This was a new one —
The webshop for physiotherapy.
He’ll never tell us, of course, and that’s a real shame because I for one would have loved to have known the thoughts behind that search.
One thing was for sure : Ian was imagining something. I will never doubt that, and just because he can’t express it doesn’t mean I won’t feel joy when I witness it.
Every single time.
My dearest Ian,
When you were born, I had no clue about the adventures waiting for me or about the challenges you would present, or the things I would need to learn, academically, personally, and emotionally.
I didn’t know then that I would have to watch The Many Adventures of Winnie the Pooh five hundred times, or that I would enjoy watching it five hundred times, with you.
I didn’t know that I would have a child who would stay home way past his teens, and will quite possibly stay home until the end of my life.
I didn’t know how much joy could be found in the smallest things, like getting a smile out of you, or giving you a hug, or watching your concentration as you try to remember the correct response to a question, or hearing you correct yourself when you misspeak.
I didn’t know then that tears in your eyes would tear me to shreds, or that seeing you in distress was the worst thing for me in the whole wide world, and that each time it happened it would be forever seared into my soul, a psychic wound from which I would struggle to recover.
My ‘little orange boy’, with the fuzz of auburn hair that stuck straight up off your head, with the golden skin and russet-brown eyes. I called you Tiger then. Perhaps I always knew you had a battle ahead of you. Perhaps your rarity of soul just spoke to me. My little angel sent from heaven. My beautiful cuddly teddy bear of a child, who glowed in dreamland as if his aura were his own personal nightlight.
You may never know what you mean to us, and perhaps that doesn’t matter. I just hope you feel safe, and loved, and special. Your autism could have broken us, but somehow it made us stronger, and we – all of us – are better people because of it. You are the keystone of our little family, the heart around which we all revolve.
I have gained so much from knowing you. I have met people I never would have met; I’ve spoken to students about autism, something I never would have dreamed I could do, and never would have done had it not been for you; I have learned about what it means to be a human on a different path; I have learned to laugh in the face of awful adversity, and genuinely crazy situations; I have fought for you; I have cried for you; and I have made friends because of you, and found my soul sister, someone I never would have met but for you.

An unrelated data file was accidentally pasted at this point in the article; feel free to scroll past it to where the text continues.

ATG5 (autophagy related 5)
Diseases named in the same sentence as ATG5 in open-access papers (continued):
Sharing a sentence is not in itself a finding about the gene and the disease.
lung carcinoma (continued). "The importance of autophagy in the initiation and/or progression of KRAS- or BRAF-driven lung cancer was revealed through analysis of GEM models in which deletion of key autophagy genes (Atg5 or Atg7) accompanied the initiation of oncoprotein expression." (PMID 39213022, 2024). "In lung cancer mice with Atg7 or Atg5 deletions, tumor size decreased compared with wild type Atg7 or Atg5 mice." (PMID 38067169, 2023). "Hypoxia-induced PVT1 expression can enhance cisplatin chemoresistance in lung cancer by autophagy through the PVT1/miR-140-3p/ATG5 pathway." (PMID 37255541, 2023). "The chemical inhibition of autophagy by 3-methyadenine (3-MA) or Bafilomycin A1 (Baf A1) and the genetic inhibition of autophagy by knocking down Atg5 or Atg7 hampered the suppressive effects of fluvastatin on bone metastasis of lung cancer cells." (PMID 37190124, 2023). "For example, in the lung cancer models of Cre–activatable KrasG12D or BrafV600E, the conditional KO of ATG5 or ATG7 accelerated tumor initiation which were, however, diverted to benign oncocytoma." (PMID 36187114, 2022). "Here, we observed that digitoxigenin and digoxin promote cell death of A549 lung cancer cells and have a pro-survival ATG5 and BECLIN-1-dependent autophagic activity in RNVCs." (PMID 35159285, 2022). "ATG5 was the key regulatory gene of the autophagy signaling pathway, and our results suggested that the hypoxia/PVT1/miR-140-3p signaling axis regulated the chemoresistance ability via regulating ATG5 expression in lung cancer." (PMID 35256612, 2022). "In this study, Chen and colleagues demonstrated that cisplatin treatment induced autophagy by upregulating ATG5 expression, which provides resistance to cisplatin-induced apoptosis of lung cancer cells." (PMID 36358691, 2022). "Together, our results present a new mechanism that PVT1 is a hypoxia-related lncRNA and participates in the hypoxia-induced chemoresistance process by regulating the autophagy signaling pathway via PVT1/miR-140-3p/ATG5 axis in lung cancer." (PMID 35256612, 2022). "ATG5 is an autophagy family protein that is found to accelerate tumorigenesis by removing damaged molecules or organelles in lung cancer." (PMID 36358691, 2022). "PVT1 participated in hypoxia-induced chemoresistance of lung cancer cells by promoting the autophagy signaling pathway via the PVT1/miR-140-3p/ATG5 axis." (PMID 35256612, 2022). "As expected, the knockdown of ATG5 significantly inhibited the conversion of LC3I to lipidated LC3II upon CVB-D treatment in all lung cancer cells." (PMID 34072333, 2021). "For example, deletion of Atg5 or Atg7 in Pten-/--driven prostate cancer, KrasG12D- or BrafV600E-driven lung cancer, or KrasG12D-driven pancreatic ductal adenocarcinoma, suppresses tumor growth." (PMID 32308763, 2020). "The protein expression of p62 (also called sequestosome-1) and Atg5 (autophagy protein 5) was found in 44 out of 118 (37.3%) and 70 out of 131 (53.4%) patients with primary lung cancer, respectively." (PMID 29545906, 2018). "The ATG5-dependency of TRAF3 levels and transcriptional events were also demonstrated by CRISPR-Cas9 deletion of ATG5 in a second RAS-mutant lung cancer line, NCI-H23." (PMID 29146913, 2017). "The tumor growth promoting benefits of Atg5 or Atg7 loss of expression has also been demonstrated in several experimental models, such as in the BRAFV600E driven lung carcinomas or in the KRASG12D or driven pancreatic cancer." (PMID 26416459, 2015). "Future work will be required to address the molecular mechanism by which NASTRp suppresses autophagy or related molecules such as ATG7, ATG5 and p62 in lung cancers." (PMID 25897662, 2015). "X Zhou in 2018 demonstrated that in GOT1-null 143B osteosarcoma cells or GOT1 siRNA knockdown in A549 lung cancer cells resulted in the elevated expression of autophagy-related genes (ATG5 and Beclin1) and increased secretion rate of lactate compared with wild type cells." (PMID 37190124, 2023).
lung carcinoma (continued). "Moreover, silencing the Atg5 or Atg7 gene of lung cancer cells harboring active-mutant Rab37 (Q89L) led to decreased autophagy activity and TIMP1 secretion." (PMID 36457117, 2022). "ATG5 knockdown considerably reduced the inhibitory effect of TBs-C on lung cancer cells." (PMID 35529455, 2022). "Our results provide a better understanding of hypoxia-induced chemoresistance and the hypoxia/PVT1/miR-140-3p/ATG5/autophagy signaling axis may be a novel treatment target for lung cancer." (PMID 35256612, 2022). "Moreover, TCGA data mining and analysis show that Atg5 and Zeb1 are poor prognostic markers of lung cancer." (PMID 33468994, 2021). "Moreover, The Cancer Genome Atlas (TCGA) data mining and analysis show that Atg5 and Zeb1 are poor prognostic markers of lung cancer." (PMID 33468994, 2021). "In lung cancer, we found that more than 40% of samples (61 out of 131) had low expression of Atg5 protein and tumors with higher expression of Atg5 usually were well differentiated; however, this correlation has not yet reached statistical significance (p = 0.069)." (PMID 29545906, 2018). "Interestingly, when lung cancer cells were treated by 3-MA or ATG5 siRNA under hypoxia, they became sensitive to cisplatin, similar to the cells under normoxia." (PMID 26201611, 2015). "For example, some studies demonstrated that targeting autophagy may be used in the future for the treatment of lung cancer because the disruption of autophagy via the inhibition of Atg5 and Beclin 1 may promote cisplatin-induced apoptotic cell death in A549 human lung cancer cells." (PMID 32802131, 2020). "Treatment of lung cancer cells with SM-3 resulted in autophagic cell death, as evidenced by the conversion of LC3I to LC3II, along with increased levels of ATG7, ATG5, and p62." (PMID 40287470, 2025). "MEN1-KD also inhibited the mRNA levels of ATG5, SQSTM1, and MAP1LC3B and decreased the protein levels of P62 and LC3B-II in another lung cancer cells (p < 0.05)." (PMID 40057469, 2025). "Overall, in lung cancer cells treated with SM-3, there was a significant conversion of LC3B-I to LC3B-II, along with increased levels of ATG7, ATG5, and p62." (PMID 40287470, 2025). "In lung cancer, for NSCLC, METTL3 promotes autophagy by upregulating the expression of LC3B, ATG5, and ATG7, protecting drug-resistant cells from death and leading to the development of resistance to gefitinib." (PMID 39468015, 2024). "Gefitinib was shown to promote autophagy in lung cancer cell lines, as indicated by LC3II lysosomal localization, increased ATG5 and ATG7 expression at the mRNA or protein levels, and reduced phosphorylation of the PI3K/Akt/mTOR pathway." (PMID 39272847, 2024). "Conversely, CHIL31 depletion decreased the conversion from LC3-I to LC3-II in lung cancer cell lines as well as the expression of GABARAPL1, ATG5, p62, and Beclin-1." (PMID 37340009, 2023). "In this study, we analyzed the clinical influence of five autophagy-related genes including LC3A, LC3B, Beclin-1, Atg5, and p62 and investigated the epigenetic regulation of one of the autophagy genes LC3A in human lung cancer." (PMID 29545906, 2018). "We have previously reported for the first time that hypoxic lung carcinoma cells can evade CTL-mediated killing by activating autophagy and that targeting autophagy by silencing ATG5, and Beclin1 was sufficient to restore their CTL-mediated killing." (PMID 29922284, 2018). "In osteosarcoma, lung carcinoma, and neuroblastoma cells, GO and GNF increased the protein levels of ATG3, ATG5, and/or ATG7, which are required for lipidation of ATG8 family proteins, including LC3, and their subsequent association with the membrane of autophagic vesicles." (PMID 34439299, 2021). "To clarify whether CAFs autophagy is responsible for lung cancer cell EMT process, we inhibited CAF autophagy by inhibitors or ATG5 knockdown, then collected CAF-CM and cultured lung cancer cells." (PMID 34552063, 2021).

You are an amazing human being. And your autism is 100% a part of that.
Your life has taken us on an extraordinary journey – at times a bit of a rollercoaster it’s true – but also a journey of love. I am so proud of you, young man.
Until the next time you ask for movies …
… I’ll be here.
I have spent a lot of time on this blog talking about how autistic Ian is. There can be no doubt, I suppose. It’s pretty much there, in your face, front and centre.
So, in the hope of writing something a little bit different, and perhaps a little more positive, I found myself wondering: What is there about Ian that isn’t autistic?
Is there anything?
Let’s go through some areas of his life, and see …
The way he walks?
Well, almost. Except that he has a way of walking which is … gentle. Almost as though he steps carefully. He toe-walks, of course, he always has, and because of this, his feet are exceptionally broad.
We have his shoes handmade by a company in South Africa who make leather footwear, because they take Ian’s foot measurements seriously, have created perfect lasts of Ian’s feet, and the shoes they make actually fit him.
Even buying them, bespoke, from overseas and paying for delivery to Ireland, the shoes cost us less than handmade shoes would cost here – if we could get someone to believe Ian’s foot measurements, which proved impossible when we tried.